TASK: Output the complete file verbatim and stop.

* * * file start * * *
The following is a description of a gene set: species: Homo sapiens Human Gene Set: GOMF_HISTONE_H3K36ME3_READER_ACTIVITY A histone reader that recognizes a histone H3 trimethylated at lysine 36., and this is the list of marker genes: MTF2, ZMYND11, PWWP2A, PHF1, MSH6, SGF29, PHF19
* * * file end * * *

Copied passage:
The following is a description of a gene set: species: Homo sapiens Human Gene Set: GOMF_HISTONE_H3K36ME3_READER_ACTIVITY A histone reader that recognizes a histone H3 trimethylated at lysine 36., and this is the list of marker genes: MTF2, ZMYND11, PWWP2A, PHF1, MSH6, SGF29, PHF19